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Cover Songs

Filed Under : Music

Posted By : JoeBass | Comments : 10

Make them your own, or stay true to the original?

Just curious. I know by playing covers they are all your own versions but are they just copies or do you try to make them different?

Apologies if a similar blog has been done before, but I couldn't find one.


# Posted by Viva la Coldplay - 29/09/2011, 14:18 (GMT)

I guess if it's a covers band then putting your own mark on them is quite usual

Tribute bands on the other hand try and be as close to the original as possible...

# Posted by THE STAN'S - 29/09/2011, 14:24 (GMT)

Hi Joe

I don't believe we've met yet?

We try not to do songs too much like original but we couldn't if we tried as there are only 3 of us! Acoustic guitar, Acoustic bass, drums and sometimes Sax!

There are some great covers out there where artists have totally changed the song and sometimes it works better, dare i say...

Our new cover song we are trying is definately not going to be like original as we fancy

" Pump up the Jam" 90's House Hit

Just for a challenge lol

Donna x

# Posted by The Kasuals Solid Sixties Musi... - 29/09/2011, 14:24 (GMT)

We don't try and play them note for note like the original but instead put our own stamp on them. We don't wander to far away from the original tracks otherwise the people listening will not recognise them.

Some of our numbers have had the keys altered to suit and one or two have had chords added or re-arranged to make them sound a little better.

Lee :)

# Posted by JoeBass - 29/09/2011, 14:31 (GMT)

@Viva La Coldplay
Of course you will have to stay as close as you can to the real thing. Listen to these and you will know where I am coming from:-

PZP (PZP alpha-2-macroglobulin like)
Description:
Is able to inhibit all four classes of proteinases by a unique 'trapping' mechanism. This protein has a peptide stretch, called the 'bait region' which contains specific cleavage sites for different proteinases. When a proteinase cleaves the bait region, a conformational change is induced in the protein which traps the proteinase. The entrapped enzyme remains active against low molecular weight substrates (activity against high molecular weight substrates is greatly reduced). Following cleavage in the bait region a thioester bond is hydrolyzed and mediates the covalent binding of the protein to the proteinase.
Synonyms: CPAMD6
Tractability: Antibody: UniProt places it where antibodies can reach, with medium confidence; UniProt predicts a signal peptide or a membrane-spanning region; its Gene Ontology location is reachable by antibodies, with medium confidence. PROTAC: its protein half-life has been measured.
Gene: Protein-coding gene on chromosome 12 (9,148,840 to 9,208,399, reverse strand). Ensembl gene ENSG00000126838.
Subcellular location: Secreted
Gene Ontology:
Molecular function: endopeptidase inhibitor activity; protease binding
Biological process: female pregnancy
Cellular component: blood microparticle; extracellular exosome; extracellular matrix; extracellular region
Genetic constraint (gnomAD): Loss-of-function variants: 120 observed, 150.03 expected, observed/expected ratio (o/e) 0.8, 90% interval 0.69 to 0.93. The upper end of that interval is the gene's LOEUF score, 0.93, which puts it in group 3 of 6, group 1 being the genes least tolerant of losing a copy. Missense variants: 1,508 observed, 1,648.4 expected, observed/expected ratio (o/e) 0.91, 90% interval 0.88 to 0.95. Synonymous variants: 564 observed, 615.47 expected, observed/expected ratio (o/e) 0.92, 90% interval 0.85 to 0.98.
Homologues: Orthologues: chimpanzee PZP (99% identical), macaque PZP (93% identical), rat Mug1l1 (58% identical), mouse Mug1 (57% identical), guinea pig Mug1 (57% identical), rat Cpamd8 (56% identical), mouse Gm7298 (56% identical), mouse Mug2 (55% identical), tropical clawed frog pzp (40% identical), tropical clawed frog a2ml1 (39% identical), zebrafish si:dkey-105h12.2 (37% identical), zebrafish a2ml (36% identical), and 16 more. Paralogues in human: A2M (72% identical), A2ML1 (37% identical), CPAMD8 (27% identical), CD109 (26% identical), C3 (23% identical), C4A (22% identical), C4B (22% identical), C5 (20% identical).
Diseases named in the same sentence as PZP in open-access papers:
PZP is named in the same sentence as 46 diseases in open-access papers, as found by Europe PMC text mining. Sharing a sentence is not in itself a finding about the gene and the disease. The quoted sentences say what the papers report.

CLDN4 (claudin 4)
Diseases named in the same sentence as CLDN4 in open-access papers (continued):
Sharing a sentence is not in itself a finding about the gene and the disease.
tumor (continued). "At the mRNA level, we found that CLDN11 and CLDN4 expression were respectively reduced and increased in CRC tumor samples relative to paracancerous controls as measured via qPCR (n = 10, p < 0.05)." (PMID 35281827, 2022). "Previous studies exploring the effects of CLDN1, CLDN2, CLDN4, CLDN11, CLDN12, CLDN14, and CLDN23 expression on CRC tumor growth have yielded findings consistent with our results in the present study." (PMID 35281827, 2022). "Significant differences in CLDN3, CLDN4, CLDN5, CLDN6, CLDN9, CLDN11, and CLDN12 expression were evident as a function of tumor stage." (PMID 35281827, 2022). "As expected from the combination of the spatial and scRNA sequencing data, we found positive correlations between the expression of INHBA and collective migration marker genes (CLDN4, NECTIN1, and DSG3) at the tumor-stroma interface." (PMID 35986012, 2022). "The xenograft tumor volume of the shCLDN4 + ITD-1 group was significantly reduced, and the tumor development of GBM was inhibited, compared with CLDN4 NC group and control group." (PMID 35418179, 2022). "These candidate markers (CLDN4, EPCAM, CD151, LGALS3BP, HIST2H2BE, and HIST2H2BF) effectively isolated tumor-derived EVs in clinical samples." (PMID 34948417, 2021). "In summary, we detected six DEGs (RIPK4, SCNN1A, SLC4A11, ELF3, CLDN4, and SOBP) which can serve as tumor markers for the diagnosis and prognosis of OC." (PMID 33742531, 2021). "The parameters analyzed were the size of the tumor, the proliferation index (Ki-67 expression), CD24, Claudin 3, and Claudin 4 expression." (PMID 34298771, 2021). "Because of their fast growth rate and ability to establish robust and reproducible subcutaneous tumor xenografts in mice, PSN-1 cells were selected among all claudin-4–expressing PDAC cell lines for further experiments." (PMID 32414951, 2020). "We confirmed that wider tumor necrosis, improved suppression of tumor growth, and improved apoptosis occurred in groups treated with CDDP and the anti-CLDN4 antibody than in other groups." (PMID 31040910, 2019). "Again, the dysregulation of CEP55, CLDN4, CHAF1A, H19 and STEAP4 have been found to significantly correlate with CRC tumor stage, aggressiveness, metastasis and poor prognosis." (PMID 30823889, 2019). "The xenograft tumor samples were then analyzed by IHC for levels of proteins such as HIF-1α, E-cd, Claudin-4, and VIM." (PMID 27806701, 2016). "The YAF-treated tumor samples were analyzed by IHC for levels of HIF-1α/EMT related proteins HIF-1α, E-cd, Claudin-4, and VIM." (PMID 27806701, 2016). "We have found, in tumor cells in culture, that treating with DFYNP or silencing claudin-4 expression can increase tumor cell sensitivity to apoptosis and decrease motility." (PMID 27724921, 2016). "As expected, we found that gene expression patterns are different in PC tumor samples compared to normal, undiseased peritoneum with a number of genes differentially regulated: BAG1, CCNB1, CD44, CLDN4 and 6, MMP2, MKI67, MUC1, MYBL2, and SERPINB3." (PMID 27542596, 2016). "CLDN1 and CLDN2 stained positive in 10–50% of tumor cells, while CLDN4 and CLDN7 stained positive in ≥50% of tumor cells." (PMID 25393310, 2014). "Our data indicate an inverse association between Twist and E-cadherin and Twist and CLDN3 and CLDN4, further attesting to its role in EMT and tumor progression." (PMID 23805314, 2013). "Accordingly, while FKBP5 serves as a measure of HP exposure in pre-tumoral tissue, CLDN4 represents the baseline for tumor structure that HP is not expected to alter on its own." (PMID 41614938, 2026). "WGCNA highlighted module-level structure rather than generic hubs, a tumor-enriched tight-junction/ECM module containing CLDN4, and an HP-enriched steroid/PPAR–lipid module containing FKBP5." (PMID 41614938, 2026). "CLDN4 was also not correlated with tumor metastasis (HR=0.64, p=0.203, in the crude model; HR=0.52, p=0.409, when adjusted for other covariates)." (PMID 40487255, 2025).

# Posted by LAST GANG IN TOWN - 29/09/2011, 15:07 (GMT)

Some songs are 'untouchable' and need to be played note for note.
Some songs you can play around with and make them 'your own'.
It's up to you !!!!!

# Posted by Stu - 29/09/2011, 15:24 (GMT)

yeah i think it's a 'horses for courses' situation for me too ;)

# Posted by 4most Wanted - 29/09/2011, 15:42 (GMT)

For me, it's either note for note to the original or something completely different. Anything in the middle is usually rubbished.

The Original - a classic

The best version I have ever heard:

Or again - the original classic

Or for the jazz heads,

or even for the Latino's

Whatever floats your boat really.............

# Posted by Andy McCormack - 29/09/2011, 16:10 (GMT)

I reckon if you have an established sound that people recognise it's possible to take a song and completely rework it, eg listeners wouldn't be too confused by U2 playing someones song differently as they'd still recognise it as U2 albeit a cover. However, if your like us in a cover band, when you turn up to a pub no one knows what you sound like. If you start playing lots of reworked songs listeners maybe turned off.

It'd probably be fine if you had completey different instruments eg, Apocalyptica playing Metallica on string Quartet, but I'm not sure about reworking everything. Saying that it'd be virtually impossible for one band to sound like all the bands they cover obviously.

I'd say have a fair old crack of doing justice to the original or use noticeably different instruments. This is just my opinion though, if you hit on a version that sounds great to you guys it'd probably translate pretty well anyway.

# Posted by WAGONTOWN - 29/09/2011, 18:01 (GMT)

Same as Stans,no choice ,thers only 3 of us ,Double bass,Banjo,Mandolin/guitar, so the original has no chance..unless its the Deliverance thing,then all the stops are pulled out, lol...T

# Posted by Bobo - 29/09/2011, 20:56 (GMT)

I think you have to bear in mind the complexities of the original recording and how for example a 3 piece could possibly do it! How about a 3 piece doing Close to the Edge? OK I know that's unlikely but it's only an example. I think you have to simplify the original by picking the most prominent riff and ignoring the rest which you could only copy with 3 or 4 guitarists and 3 keyboard players - oh, and thousands of poundsworth of studio equipment.

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